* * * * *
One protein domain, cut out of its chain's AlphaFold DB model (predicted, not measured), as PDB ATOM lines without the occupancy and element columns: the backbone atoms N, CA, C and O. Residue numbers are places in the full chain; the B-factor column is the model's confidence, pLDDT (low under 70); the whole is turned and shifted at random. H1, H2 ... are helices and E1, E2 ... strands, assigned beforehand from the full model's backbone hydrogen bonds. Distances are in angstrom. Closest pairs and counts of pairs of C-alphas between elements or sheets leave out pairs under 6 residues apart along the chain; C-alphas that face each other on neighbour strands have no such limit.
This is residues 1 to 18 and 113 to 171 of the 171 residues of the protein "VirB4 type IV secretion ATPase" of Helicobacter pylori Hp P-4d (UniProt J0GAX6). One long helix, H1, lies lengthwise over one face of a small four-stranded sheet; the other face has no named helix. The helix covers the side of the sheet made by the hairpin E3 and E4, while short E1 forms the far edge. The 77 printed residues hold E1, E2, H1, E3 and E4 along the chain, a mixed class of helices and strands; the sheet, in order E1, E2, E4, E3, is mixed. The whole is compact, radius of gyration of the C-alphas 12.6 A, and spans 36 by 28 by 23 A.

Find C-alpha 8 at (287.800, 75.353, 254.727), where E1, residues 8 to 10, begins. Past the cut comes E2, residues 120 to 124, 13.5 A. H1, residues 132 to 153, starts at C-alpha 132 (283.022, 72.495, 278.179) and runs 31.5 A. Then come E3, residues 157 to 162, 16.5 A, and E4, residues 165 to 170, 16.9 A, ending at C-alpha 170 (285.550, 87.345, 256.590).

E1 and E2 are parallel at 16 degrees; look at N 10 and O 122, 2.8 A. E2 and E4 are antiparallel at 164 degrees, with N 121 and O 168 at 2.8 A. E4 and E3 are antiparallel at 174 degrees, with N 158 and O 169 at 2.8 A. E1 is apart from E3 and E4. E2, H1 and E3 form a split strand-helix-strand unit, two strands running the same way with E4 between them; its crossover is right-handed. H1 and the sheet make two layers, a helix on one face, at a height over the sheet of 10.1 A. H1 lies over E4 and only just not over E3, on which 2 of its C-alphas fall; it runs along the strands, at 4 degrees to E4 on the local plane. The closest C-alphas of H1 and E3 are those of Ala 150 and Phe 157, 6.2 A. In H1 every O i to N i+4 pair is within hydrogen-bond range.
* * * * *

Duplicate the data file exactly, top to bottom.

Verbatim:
One protein domain, cut out of its chain's AlphaFold DB model (predicted, not measured), as PDB ATOM lines without the occupancy and element columns: the backbone atoms N, CA, C and O. Residue numbers are places in the full chain; the B-factor column is the model's confidence, pLDDT (low under 70); the whole is turned and shifted at random. H1, H2 ... are helices and E1, E2 ... strands, assigned beforehand from the full model's backbone hydrogen bonds. Distances are in angstrom. Closest pairs and counts of pairs of C-alphas between elements or sheets leave out pairs under 6 residues apart along the chain; C-alphas that face each other on neighbour strands have no such limit.
This is residues 1 to 18 and 113 to 171 of the 171 residues of the protein "VirB4 type IV secretion ATPase" of Helicobacter pylori Hp P-4d (UniProt J0GAX6). One long helix, H1, lies lengthwise over one face of a small four-stranded sheet; the other face has no named helix. The helix covers the side of the sheet made by the hairpin E3 and E4, while short E1 forms the far edge. The 77 printed residues hold E1, E2, H1, E3 and E4 along the chain, a mixed class of helices and strands; the sheet, in order E1, E2, E4, E3, is mixed. The whole is compact, radius of gyration of the C-alphas 12.6 A, and spans 36 by 28 by 23 A.

Find C-alpha 8 at (287.800, 75.353, 254.727), where E1, residues 8 to 10, begins. Past the cut comes E2, residues 120 to 124, 13.5 A. H1, residues 132 to 153, starts at C-alpha 132 (283.022, 72.495, 278.179) and runs 31.5 A. Then come E3, residues 157 to 162, 16.5 A, and E4, residues 165 to 170, 16.9 A, ending at C-alpha 170 (285.550, 87.345, 256.590).

E1 and E2 are parallel at 16 degrees; look at N 10 and O 122, 2.8 A. E2 and E4 are antiparallel at 164 degrees, with N 121 and O 168 at 2.8 A. E4 and E3 are antiparallel at 174 degrees, with N 158 and O 169 at 2.8 A. E1 is apart from E3 and E4. E2, H1 and E3 form a split strand-helix-strand unit, two strands running the same way with E4 between them; its crossover is right-handed. H1 and the sheet make two layers, a helix on one face, at a height over the sheet of 10.1 A. H1 lies over E4 and only just not over E3, on which 2 of its C-alphas fall; it runs along the strands, at 4 degrees to E4 on the local plane. The closest C-alphas of H1 and E3 are those of Ala 150 and Phe 157, 6.2 A. In H1 every O i to N i+4 pair is within hydrogen-bond range.